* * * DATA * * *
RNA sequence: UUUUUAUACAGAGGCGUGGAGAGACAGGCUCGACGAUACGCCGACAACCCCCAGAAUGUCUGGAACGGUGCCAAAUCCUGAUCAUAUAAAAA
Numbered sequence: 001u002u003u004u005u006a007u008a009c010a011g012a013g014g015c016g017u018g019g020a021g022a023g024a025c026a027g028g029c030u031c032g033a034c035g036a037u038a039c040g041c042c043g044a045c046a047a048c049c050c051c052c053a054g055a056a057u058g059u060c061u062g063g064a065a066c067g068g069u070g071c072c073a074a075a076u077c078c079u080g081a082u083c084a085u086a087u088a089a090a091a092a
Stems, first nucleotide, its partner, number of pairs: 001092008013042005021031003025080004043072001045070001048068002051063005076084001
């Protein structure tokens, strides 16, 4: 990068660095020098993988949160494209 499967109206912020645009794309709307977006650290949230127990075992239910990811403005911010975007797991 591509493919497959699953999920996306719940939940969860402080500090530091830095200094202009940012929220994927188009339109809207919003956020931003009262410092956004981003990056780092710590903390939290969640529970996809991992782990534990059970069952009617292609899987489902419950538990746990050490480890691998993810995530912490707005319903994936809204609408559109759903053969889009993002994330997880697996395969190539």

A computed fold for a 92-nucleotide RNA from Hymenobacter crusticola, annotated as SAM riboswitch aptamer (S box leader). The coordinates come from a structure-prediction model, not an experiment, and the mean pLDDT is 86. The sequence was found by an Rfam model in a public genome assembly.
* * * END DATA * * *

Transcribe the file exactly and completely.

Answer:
RNA sequence: UUUUUAUACAGAGGCGUGGAGAGACAGGCUCGACGAUACGCCGACAACCCCCAGAAUGUCUGGAACGGUGCCAAAUCCUGAUCAUAUAAAAA
Numbered sequence: 001u002u003u004u005u006a007u008a009c010a011g012a013g014g015c016g017u018g019g020a021g022a023g024a025c026a027g028g029c030u031c032g033a034c035g036a037u038a039c040g041c042c043g044a045c046a047a048c049c050c051c052c053a054g055a056a057u058g059u060c061u062g063g064a065a066c067g068g069u070g071c072c073a074a075a076u077c078c079u080g081a082u083c084a085u086a087u088a089a090a091a092a
Stems, first nucleotide, its partner, number of pairs: 001092008013042005021031003025080004043072001045070001048068002051063005076084001
């Protein structure tokens, strides 16, 4: 990068660095020098993988949160494209 499967109206912020645009794309709307977006650290949230127990075992239910990811403005911010975007797991 591509493919497959699953999920996306719940939940969860402080500090530091830095200094202009940012929220994927188009339109809207919003956020931003009262410092956004981003990056780092710590903390939290969640529970996809991992782990534990059970069952009617292609899987489902419950538990746990050490480890691998993810995530912490707005319903994936809204609408559109759903053969889009993002994330997880697996395969190539």

A computed fold for a 92-nucleotide RNA from Hymenobacter crusticola, annotated as SAM riboswitch aptamer (S box leader). The coordinates come from a structure-prediction model, not an experiment, and the mean pLDDT is 86. The sequence was found by an Rfam model in a public genome assembly.